a simple mosaic table


This gorgeous mosaic table is the perfect introduction to mosaic table making. It is an indoor project requiring no tile cutting that can make over a weekend. Once you've mastered this side table, you can turn your hand to more complex designs or tables for outdoor environments.


  • Mosaic table - we've used Ikea’s Gladom metal table (45 x 23cm). It's great for mosaics as the table top has metal sides, to frame the mosaic. Cost - $29 from Ikea
  • Cement based adhesive
  • Grout - Slate Grey
  • Grout clean up supplies - sponge, rags, a container with water, disposable gloves



  1. Plan your design - Choose a simple design or pattern and sketch it with a pencil. Pinterest is a fantastic source of inspiration.
  2. Work out how many tiles you'll need. Our online 'Mosaic Tile Calculator' can help you do this. Another helpful technique is to plan your design on a piece of paper cut to the same size and shape as your mosaic base; this will help you work out the size of the area.
  3. Lay the tiles out on the surface of your design, keeping the tiles within 2-3mm of each other to allow for grout lines. A handy hit is to take a photo of your design so you know to place your tiles.
  4. There are two ways to apply your adhesive. Apply the adhesive to the back of each tile or lay the tiles in a bed of adhesive. The quickest method is to paint the adhesive onto the base. Apply the adhesive to small sections at a time to avoid the adhesive drying out.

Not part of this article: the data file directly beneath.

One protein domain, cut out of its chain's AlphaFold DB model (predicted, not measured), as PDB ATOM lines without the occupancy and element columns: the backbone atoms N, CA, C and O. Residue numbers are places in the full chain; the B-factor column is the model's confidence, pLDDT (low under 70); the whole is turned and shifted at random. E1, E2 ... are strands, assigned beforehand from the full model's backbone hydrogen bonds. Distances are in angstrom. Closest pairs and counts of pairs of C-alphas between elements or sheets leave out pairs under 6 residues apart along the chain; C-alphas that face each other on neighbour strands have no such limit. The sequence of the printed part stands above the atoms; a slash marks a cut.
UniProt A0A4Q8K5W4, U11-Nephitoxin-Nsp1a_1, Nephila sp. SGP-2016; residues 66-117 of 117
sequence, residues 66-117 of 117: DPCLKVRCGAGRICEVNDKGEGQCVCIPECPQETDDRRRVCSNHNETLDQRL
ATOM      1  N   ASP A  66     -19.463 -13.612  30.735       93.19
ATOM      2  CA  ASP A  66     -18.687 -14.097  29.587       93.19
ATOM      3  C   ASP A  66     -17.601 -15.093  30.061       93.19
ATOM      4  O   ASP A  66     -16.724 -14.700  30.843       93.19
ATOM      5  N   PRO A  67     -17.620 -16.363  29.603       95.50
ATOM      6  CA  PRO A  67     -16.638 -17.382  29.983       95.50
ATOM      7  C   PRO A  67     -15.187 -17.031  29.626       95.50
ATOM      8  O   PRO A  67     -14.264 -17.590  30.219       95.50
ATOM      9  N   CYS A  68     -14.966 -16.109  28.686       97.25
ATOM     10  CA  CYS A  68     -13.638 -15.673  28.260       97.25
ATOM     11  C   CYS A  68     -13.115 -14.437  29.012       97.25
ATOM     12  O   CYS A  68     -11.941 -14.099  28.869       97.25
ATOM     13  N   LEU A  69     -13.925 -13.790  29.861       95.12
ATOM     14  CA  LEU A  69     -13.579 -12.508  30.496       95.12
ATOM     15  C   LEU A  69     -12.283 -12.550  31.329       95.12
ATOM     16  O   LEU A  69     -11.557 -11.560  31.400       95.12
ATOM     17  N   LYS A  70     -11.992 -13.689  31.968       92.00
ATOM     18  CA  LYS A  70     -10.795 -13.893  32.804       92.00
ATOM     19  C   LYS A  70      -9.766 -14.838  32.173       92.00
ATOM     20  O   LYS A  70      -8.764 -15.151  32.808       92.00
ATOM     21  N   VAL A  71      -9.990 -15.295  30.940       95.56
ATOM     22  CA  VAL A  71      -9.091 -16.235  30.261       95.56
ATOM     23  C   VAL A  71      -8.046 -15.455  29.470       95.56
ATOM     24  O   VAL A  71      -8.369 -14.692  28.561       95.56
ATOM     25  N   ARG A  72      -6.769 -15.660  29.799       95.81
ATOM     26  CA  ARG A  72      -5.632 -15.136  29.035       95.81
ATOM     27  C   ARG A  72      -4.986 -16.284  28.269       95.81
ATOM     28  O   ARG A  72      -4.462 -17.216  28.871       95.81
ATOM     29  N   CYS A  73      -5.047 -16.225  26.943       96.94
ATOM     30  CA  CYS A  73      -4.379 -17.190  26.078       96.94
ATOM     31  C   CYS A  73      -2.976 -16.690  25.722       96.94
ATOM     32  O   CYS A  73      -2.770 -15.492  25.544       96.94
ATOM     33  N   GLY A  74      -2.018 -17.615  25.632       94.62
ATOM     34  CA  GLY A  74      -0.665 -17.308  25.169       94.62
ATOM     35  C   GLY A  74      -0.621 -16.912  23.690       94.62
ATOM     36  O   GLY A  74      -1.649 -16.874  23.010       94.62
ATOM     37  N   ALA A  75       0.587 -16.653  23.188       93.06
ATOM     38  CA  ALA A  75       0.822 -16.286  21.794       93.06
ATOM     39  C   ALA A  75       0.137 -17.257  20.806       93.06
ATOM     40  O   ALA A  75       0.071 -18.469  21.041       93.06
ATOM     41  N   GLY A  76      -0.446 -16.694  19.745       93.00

5. When the tiles have been laid, allow the adhesive to cure for 24 hours before applying the grout. Run your hand over the tiles to ensure they are firmly adhered to before grouting. If any are loose, remove them and re-adhere.
  6. Spread grout between the tiles using your gloved hands or a palette knife (see our detailed guide to grouting below).
  7. Wipe down the tiles using a damp sponge. Dry until a haze develops over the tiles, and gently buff off the excess grout.
  8. Allow 24 hours for drying.
  9. Enjoy!

If you are using a metal table, as we have, rough up the table's surface to help the adhesive grip. You can do this with some steel wool. To get a flat tabletop, you will need to ensure that all your tiles are of the same thickness. If your table is likely to be exposed to water or you're using a light-coloured grout, we recommend sealing the grout with a grout sealer.
Mosaics can be as intricate or straightforward as you desire. Regardless, the result is usually worth the effort it takes to make one.